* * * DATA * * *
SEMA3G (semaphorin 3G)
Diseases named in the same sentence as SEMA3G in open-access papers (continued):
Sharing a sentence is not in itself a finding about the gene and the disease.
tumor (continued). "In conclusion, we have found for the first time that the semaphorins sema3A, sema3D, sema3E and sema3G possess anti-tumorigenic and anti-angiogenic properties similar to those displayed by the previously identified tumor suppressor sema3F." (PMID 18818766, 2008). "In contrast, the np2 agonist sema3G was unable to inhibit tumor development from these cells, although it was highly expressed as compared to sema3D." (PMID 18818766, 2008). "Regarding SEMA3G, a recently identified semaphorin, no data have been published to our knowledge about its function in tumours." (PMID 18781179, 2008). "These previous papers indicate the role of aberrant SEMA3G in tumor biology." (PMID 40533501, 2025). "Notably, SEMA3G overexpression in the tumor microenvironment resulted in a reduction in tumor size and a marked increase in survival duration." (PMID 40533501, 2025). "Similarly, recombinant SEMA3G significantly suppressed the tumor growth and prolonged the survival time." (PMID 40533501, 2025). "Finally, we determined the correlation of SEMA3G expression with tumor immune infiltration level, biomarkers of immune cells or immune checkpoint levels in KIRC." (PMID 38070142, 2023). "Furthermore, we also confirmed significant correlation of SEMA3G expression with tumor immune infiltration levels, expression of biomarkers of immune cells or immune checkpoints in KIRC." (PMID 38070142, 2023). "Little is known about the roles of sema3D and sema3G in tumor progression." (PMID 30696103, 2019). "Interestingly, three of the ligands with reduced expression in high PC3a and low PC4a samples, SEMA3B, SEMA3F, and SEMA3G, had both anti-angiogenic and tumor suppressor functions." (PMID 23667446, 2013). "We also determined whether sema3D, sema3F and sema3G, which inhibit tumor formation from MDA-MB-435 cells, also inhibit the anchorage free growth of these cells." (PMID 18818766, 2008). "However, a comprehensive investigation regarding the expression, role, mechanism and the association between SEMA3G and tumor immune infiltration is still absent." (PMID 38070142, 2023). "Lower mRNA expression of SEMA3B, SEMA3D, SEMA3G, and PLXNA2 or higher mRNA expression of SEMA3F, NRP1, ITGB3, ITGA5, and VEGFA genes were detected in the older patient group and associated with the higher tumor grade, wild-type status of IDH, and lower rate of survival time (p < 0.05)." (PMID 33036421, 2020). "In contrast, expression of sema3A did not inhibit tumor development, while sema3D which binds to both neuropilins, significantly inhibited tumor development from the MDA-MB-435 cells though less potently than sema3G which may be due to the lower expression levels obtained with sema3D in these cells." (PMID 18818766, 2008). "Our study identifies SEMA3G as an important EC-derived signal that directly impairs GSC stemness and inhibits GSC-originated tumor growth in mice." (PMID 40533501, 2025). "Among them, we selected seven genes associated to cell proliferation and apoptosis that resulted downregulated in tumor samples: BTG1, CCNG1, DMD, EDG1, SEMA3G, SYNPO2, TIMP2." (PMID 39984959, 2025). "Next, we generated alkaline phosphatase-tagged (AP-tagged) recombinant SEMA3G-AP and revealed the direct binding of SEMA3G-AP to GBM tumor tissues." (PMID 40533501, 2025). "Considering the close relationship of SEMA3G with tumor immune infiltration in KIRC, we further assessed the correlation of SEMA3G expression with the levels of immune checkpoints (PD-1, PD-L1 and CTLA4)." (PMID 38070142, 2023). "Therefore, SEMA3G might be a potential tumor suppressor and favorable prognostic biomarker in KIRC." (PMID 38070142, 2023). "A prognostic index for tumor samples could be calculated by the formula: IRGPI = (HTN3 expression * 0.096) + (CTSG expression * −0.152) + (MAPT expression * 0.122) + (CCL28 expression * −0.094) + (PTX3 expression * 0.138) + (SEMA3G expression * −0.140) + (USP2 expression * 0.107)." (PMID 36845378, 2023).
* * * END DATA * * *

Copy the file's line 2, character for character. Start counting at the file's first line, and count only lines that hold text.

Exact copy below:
Diseases named in the same sentence as SEMA3G in open-access papers (continued):